The Guardian view on ancient trees: natural monuments need protecting

<span>Photograph: Alamy</span>
Photograph: Alamy

Efforts to increase the level of protection available to ancient – or simply old – trees in the UK have been building for some time. In 2019, Janis Fry, an artist and yew expert living in Wales, launched a petition calling for new laws that would prevent the destruction of about 157 ancient yew trees at least 2,000 years old. Since then, the chorus of disapproval about current provision has grown steadily louder (if not exactly deafening: tree enthusiasts not generally being the noisiest protesters).

The launch of the Woodland Trust’s Tree of the Year competition this week – in which five venerable oaks dominate a shortlist of 12 – offers another chance to focus minds. The wider problem goes beyond the lack of protection for individual trees, and includes issues relating to the conservation of nature more broadly. While tree cover in the UK is increasing, woodland wildlife is not, and more diverse planting, including a larger proportion of native species, is needed if that is to change. The consensus among experts and charities such as the trust is that government proposals recently sent out for consultation did not go far enough. Pressure must be applied to ensure that existing protections are not only maintained but strengthened as the risks from unchecked global heating and fossil fuel production continue to increase.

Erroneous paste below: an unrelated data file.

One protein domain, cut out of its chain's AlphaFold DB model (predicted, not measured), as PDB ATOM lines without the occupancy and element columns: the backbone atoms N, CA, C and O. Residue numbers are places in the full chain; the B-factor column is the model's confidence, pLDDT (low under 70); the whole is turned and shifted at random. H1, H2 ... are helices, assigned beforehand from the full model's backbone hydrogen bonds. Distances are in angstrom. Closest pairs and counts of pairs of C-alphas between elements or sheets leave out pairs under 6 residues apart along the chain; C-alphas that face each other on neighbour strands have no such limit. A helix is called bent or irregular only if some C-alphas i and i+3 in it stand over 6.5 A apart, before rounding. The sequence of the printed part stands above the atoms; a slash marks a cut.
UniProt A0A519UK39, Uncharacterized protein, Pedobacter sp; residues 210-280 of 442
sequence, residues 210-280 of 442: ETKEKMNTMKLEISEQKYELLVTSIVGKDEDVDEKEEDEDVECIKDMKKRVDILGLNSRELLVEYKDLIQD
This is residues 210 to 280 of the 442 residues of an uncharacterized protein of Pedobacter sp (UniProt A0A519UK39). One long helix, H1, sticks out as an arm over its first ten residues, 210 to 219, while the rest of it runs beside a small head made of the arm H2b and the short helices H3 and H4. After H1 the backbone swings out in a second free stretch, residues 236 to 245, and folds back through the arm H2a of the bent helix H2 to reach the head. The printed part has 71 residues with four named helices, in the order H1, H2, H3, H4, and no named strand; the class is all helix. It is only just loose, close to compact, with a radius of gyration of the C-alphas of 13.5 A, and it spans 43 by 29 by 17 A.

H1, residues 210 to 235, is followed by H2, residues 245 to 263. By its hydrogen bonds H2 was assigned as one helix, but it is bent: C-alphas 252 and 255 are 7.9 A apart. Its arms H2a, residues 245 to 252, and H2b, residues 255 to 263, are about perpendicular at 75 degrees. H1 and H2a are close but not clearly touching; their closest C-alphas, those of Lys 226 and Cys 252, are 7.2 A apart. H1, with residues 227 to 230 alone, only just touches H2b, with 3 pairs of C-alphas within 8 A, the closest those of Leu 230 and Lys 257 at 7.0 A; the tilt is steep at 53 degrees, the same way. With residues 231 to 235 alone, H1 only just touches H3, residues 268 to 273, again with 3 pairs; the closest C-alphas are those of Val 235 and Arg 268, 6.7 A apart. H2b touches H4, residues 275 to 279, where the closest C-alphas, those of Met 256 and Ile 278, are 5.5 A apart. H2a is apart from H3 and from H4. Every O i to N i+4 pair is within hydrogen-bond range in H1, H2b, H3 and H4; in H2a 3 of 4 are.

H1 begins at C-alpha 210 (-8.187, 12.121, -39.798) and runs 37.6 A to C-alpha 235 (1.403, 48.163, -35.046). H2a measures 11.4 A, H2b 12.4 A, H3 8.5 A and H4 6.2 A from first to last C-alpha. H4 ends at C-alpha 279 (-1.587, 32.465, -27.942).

How old a tree needs to be to qualify as “ancient” depends on the species. Along with yews, traditionally planted in churchyards, where many of the oldest and most famous survivors can be found, oaks make up most of the UK’s outstanding examples. Although an estimated 1,000 years old, Lincolnshire’s Bowthorpe Oak is less than half the age of the Fortingall Yew in Perthshire, which is thought to be between 2,000 and 3,000 years old.

Old age is only one measure of a tree’s importance. But longevity is a characteristic that resonates with people – and can also entice them as visitors, making ancient trees attractive to tourist boards. The identity of the most ancient tree of all is disputed. The bristlecone pine, which grows in remote areas of the US west, was long thought to have the longest lifespan, of close to 5,000 years, but recently researchers have claimed that the Patagonian cypress could surpass it.

Recent studies of forest ecology have also looked at the role played by underground networks of roots and fungi. Scientists now stress the ecological importance of what they call “large old trees” – a broader category than ancient ones. One of the challenges in the UK is making tree conservation a live domestic issue, when forest campaigning was for a long time associated with the tropics. Increasingly, what used to be described as “Atlantic woodland” is instead being called temperate rainforest – a name change that seems likely to help.

With just 16% of ancient woodland in England currently designated as a site of special scientific interest, and a new study suggesting that there could be around 2m ancient or veteran trees, at least it is not hard to find room for improvement. Italy recently passed a law granting 20,000 trees legal protection as natural monuments. The UK should follow suit, by providing specific protections for the trees deemed most valuable due to their great age or other significance. Such recognition is long overdue, and would form part of the wider struggle to help the natural world recover.